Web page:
There are many famous rabbit people including Queen Victoria, Albert Einstein, David Beckham, Brad Pitt, Angelina Jolie and Drew Barrymore.
The Chinese character used to write rabbit is 兔 (Tù) or 兔子 (Tùzǐ). The 子 (Zǐ) is merely a noun suffix often added to many Chinese words for which there is no particular explanation. Essentially the 子 (Zǐ) indicates that the term to which it is attached is a noun.
In Chinese culture, the rabbit is a symbol of longevity, auspiciousness, fertility and hope.
There are also many rabbit stories and myths. In one Chinese myth talks of the moon goddess Chang'e and a jade rabbit pounding Chinese herb medicines under an osmanthus tree which is said to bring good luck to the people on earth.
There is also much superstition attached to the rabbit. Many Han Chinese believe that eating rabbit whilst pregnant can cause the child to be born with a harelip. Meanwhile a newborn is given paintings of children and rabbits which are said to bring a peaceful and happy life.
People born under the sign of the rabbit are gentle, sensitive, compassionate, amiable, modest and have a long memory. They often like to communicate with others in a humorous manner. Indeed they cannot bear a dull life, and seek romance or excitement in everything they do.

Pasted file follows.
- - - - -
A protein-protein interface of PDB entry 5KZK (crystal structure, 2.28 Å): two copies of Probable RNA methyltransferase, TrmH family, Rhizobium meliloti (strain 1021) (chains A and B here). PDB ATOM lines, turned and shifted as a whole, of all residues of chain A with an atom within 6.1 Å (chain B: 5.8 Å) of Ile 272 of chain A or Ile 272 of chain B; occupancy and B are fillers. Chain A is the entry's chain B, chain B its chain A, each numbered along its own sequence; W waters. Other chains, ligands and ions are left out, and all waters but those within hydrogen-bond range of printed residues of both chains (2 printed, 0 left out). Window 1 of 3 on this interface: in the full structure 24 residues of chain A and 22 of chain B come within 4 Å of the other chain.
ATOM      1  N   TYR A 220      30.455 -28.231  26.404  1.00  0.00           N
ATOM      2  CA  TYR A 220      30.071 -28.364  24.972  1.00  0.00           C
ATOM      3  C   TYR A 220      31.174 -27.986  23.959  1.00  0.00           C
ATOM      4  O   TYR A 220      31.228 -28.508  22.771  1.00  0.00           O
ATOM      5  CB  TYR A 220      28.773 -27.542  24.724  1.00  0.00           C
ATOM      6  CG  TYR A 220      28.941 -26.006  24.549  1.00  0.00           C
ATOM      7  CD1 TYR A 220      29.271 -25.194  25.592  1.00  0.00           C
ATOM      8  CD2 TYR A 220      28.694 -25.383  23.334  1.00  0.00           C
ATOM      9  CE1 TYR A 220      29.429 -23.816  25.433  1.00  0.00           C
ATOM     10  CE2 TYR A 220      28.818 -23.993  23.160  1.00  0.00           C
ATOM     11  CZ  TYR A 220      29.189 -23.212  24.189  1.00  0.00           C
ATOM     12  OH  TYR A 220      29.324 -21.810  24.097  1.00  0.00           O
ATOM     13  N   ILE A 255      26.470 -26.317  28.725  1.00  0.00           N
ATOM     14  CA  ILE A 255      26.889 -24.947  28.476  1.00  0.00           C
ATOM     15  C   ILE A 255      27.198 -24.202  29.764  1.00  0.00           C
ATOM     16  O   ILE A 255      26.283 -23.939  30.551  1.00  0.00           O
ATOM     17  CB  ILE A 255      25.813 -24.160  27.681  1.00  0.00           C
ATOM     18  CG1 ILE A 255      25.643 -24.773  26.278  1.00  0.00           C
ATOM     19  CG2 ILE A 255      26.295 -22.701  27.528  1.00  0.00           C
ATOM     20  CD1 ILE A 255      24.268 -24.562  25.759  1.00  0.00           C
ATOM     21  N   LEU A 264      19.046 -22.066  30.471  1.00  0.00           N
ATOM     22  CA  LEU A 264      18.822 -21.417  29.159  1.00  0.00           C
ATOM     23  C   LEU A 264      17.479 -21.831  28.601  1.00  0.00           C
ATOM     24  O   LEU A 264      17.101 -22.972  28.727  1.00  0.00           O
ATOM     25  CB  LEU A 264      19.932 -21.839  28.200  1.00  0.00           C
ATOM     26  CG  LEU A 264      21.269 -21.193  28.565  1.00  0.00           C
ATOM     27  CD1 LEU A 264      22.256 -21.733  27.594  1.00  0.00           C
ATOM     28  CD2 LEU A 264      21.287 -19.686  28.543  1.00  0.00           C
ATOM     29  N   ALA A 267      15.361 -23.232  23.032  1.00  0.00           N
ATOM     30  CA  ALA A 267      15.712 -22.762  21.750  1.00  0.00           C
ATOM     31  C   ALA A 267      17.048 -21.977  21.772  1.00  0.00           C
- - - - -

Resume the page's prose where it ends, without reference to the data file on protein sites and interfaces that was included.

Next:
Rabbits are soft-spoken and welcoming, being fond of a peaceful life. They also hate arguing and are said to have the capacity of converting an enemy into a friend. They can also work with speed and efficiency.
Despite their strengths rabbits lack the ability to meditate. In addition they can be unlucky with money, sinking their wealth into failed ventures. They may also lose good chances because of their reserved personality.
A lot of Chinese idioms are associated with the rabbit. "A wily rabbit has three burrows" (狡兔三窟, jiǎo tù sān kū), describes someone who has more than one line of retreat prepared.
The rabbit and fox are both considered to be smart and resourceful. This is reflected in the saying, "When the hare dies, the fox grieves" (兔死狐悲, tù sǐ hú bēi) which describes the bond between opponents who are also kindred spirits.
Another idiom which is shǒu zhū dài tù (守株待兔). It literally means to stand by a stump waiting for more hares to come and clash themselves against it. However it transliterates as “Sit back and wait” and could be used to describe those who trust too much in luck.